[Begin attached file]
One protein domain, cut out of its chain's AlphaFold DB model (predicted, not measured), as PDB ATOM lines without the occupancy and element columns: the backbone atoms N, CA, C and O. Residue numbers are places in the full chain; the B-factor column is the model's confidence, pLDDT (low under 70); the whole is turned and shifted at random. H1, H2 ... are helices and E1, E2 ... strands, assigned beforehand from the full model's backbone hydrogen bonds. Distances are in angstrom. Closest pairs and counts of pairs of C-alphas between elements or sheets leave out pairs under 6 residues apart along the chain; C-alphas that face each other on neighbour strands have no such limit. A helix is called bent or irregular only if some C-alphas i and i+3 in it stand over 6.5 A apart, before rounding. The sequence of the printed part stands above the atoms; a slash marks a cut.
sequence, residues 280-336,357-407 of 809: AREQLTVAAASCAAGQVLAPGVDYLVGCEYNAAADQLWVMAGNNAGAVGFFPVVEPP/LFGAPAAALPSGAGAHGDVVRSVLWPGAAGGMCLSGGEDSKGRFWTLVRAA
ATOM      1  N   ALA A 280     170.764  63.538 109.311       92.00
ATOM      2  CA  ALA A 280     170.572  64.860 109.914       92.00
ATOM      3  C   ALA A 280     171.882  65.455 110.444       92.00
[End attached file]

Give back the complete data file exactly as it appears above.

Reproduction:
One protein domain, cut out of its chain's AlphaFold DB model (predicted, not measured), as PDB ATOM lines without the occupancy and element columns: the backbone atoms N, CA, C and O. Residue numbers are places in the full chain; the B-factor column is the model's confidence, pLDDT (low under 70); the whole is turned and shifted at random. H1, H2 ... are helices and E1, E2 ... strands, assigned beforehand from the full model's backbone hydrogen bonds. Distances are in angstrom. Closest pairs and counts of pairs of C-alphas between elements or sheets leave out pairs under 6 residues apart along the chain; C-alphas that face each other on neighbour strands have no such limit. A helix is called bent or irregular only if some C-alphas i and i+3 in it stand over 6.5 A apart, before rounding. The sequence of the printed part stands above the atoms; a slash marks a cut.
sequence, residues 280-336,357-407 of 809: AREQLTVAAASCAAGQVLAPGVDYLVGCEYNAAADQLWVMAGNNAGAVGFFPVVEPP/LFGAPAAALPSGAGAHGDVVRSVLWPGAAGGMCLSGGEDSKGRFWTLVRAA
ATOM      1  N   ALA A 280     170.764  63.538 109.311       92.00
ATOM      2  CA  ALA A 280     170.572  64.860 109.914       92.00
ATOM      3  C   ALA A 280     171.882  65.455 110.444       92.00